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Obviously, sexual addictions aren't something you’re born with. Rather, they're a condition that develope over time. Most people can go about their lives, form relationships, have sex, even look at porn occasionally, and not necessarily become addicted.
Remember, when we say addicted, we mean that the sexual compulsion to act out has literally ruined a person’s life. Maybe they’ve lost friendships, relationships, jobs, or even large amounts of money due to an inability to stop themselves from feeding their sexual addiction. It may present differently in different people too — for some people, it’s porn sites, for others, it’s strip clubs, for others it’s different partners every night, for others it’s soliciting sex workers, for others it’s affairs. The point is, however it presents itself, sex and porn addictions are a huge problem.
Let’s look at how it happens, and what to do about it.
The biggest factor we see when treating someone who needs sex addiction help is some sort of wounding that happened at a young age. This could be anything from abuse or trauma to abandonment or neglect. Usually, porn will have been introduced to the child either shortly before or shortly after this traumatic experience takes place, and the child begins to use porn or sexuality as a coping mechanism.
This is dangerous because certainly, children are too young to understand what they are seeing in pornographic images. Many are exposed to them before they are ready to handle it, and they wind up handling it in the wrong way. Perhaps the child stumbles upon an older relative’s “stash,” or more likely nowadays, the child simply navigates onto a pornographic website.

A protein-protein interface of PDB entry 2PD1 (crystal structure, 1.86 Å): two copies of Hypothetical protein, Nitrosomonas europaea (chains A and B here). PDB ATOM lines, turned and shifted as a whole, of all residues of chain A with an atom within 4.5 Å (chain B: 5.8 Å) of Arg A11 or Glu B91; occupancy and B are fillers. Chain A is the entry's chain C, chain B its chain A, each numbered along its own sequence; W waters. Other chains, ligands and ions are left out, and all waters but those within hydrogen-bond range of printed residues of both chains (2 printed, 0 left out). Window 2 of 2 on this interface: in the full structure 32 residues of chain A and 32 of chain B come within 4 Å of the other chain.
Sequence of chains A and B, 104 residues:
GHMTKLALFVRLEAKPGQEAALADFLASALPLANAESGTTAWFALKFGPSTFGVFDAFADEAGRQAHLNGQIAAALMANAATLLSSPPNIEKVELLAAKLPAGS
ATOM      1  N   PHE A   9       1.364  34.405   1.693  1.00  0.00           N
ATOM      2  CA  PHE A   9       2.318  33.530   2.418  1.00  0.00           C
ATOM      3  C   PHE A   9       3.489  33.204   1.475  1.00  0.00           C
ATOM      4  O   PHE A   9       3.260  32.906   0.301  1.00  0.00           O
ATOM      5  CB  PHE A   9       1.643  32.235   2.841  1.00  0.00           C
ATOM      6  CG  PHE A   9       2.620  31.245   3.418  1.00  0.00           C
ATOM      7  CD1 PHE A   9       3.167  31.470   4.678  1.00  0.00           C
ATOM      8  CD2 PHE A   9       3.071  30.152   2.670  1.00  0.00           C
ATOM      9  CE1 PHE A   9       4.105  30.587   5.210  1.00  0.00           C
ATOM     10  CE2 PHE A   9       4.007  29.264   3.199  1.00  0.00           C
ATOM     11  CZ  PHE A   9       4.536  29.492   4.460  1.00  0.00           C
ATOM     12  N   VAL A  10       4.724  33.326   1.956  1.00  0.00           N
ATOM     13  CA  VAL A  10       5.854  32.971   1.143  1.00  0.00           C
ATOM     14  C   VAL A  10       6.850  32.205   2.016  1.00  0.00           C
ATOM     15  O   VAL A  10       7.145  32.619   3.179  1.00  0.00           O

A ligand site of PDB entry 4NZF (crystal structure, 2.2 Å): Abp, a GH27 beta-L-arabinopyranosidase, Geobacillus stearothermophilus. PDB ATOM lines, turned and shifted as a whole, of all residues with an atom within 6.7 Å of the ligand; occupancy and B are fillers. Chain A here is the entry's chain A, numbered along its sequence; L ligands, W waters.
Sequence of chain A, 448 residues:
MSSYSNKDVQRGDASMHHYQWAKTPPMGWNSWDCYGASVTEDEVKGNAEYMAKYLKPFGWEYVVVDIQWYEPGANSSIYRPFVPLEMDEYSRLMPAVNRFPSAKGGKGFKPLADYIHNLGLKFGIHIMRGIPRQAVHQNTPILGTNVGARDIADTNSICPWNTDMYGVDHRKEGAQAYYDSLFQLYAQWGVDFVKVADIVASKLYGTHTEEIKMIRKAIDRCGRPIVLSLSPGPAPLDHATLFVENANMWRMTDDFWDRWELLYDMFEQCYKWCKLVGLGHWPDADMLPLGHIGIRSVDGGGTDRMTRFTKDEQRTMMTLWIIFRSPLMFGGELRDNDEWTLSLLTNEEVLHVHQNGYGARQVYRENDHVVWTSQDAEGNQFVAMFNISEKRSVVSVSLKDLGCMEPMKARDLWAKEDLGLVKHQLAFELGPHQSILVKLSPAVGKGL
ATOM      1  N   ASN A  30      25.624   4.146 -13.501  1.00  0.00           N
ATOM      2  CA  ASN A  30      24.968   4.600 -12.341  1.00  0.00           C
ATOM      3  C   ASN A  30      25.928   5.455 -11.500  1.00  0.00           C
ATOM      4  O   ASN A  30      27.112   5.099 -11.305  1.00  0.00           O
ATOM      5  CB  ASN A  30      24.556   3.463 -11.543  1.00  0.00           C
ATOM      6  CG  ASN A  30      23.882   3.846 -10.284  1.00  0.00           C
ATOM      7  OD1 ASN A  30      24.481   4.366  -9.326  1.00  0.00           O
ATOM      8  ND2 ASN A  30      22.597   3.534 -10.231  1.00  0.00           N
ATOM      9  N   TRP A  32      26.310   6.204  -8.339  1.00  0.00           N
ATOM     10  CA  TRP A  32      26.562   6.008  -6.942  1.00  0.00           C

The point is, they begin using the feelings they get from acting out sexually as a way to soothe themselves from the trauma they’re experiencing at home. This becomes an unending cycle because their addictive behavior leads them to feel ashamed. They withdraw from their family, from friends, and will go on to have great difficulty forming romantic relationships later. When they feel lonely, rejected, scared or even just stressed out, they are going to retreat to their addictive and sexual compulsions. It’s a cycle, which just keeps spiraling downward and it can happen very quickly.
Most of the men we treat begin their addictive behavior between the ages of 10 and 14. And the longer they have been acting this way, the harder the work is to break that cycle. However, I want to reassure everyone that it can be done – but the sooner you can start, the better.
You might be surprised by how innocently sex or porn addictions can start out. It might be something as benign as pictures in an underwear catalog. For whatever reason, the young person latches onto these images as a form of soothing themselves. They feel that these images calm them down, although they can’t yet rationalize the fact that this effect is only temporary, and leads them to feel worse afterward.